Using push!() on an array with 'nothing' as its only value results in error

I was trying to implement a stack using an array for which I had to create a single value array [nothing]. I needed nothing because my code included peeking the array. But when I tried to push an integer value into the array it resulted in an error. Here is the code and the error:

julia> stack = [nothing]
1-element Array{Nothing,1}:

julia> push!(stack, 1)
ERROR: MethodError: convert(::Type{Union{}}, ::Int64) is ambiguous. Candidates:
  convert(::Type{Union{}}, x) in Base at essentials.jl:169
  convert(::Type{T}, x::Number) where T<:Number in Base at number.jl:7
  convert(::Type{T}, arg) where T<:VecElement in Base at baseext.jl:8
  convert(::Type{T}, x::Number) where T<:AbstractChar in Base at char.jl:179
Possible fix, define
  convert(::Type{Union{}}, ::Number)
 [1] convert(::Type{Nothing}, ::Int64) at ./some.jl:34
 [2] push!(::Array{Nothing,1}, ::Int64) at ./array.jl:912
 [3] top-level scope at REPL[11]:1


I want to use nothing similar to None in python. I am not sure if this is a bug or you can’t use nothing in this way.

It’s a weird error but the problem is that 1 doesn’t fit within the eltype of your array:

julia> typeof(1) <: eltype(stack)

You can define one with a wider type, either just [] which has Any, or

julia> stack2 = Union{Nothing,Int}[]
0-element Array{Union{Nothing, Int64},1}

julia> push!(stack2, 1, nothing, 42)
3-element Array{Union{Nothing, Int64},1}:

(I guess my first line is not the perfect way to think, as push!(stack2, 1.0) works… push! tries to convert if necessary.)


What are you hoping to achieve? Do you want the nothing to be replaced by the integer value? If so, then push! is not the right function to call – you should just assign the value to stack[1]. I am also wondering if an array is actually the most appropriate data structure for your goal.

@mcabbott already posted the solution, so just to elaborate on his first reason. The OPs first line

stack = [nothing]

mentiones afterwars, that it generated an Array{Nothing,1}, that is an array whose elements (eltype(stack)) are only of type Nothing, so you can not push an integer (that’s not of type or a subtype of Nothing, clearly).

So with the Union{Int, Nothing}[], the array consists of either Nothings or integers. then both are allowed to be pushed.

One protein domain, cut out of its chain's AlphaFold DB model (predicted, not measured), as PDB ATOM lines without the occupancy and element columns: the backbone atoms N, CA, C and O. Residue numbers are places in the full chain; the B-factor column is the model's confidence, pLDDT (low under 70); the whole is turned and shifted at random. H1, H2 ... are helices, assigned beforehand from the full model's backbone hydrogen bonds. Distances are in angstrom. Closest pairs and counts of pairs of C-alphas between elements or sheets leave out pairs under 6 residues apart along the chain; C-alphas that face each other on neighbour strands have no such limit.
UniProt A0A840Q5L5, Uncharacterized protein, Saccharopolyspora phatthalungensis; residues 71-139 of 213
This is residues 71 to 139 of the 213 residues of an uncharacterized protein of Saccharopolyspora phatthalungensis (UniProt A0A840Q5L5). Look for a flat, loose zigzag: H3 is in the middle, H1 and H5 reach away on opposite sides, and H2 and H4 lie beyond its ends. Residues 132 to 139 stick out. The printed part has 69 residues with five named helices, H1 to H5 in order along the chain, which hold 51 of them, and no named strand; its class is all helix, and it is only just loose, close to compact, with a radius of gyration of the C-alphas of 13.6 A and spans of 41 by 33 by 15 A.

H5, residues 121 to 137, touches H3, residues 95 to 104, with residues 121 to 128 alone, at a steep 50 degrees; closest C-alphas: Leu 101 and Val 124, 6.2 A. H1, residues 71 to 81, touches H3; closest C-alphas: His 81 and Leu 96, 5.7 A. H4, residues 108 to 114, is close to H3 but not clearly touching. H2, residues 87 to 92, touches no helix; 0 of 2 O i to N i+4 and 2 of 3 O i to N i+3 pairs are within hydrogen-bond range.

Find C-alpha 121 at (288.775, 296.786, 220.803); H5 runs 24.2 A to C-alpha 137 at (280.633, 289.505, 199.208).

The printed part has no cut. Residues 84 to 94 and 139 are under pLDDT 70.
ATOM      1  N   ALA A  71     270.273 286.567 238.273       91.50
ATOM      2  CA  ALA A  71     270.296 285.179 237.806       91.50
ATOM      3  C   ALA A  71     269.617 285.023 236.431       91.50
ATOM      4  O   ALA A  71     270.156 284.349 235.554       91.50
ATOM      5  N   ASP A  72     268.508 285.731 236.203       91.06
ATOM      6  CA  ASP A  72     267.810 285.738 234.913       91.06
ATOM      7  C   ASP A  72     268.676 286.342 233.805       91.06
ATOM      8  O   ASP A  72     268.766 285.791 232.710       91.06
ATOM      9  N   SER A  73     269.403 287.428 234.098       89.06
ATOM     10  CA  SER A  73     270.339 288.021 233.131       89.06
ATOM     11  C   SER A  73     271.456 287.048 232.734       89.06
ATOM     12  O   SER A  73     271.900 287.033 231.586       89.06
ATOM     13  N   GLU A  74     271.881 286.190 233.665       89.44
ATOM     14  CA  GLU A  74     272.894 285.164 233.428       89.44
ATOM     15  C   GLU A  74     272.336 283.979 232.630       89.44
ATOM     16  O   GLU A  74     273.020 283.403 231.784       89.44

The meta problem is, that from nothing Julia can only infere that the array is of nothings, but not the other types you want to put in there, that’s where you need the Union.

I hope that helps – and of course welcome to Julia discourse :slight_smile:


My gut feeling is that you probably shouldn’t be doing this, and that you should find a way to avoid putting a junk value in the vector.

So what do you mean by ‘peeking’ and why do you need to do it? Can you just check for isempty instead?

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I mean, it can be fine to use a sentinel value instead of isempty but then, it probably should be something of the same type, and that naturally would evaluate for the answer you want, like zero, a negative number, or the greatest/smallest Int (supposing your code will never reach it).

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no i want the first element to be nothing because i later use comparison operators and i can’ t do that with an empty array.

That’s the problem, the code is dependent upon external input and i am not sure what else to put instead of nothing because the input can be any integer.

I just have a little question if anyone will please answer that. Is there any other way to impliment a stack so that I don’t have to predefine the types of the elements and the the stack will adapt according to whatever element gets passed in?

The simplest solution is using a Any[]. This will not “adapt”, but will be able to store all types from the beginning.


Just to complement, Any[] will have worse performance than an array of specific type, but for something that reads element by element from an user input this is completely irrelevant.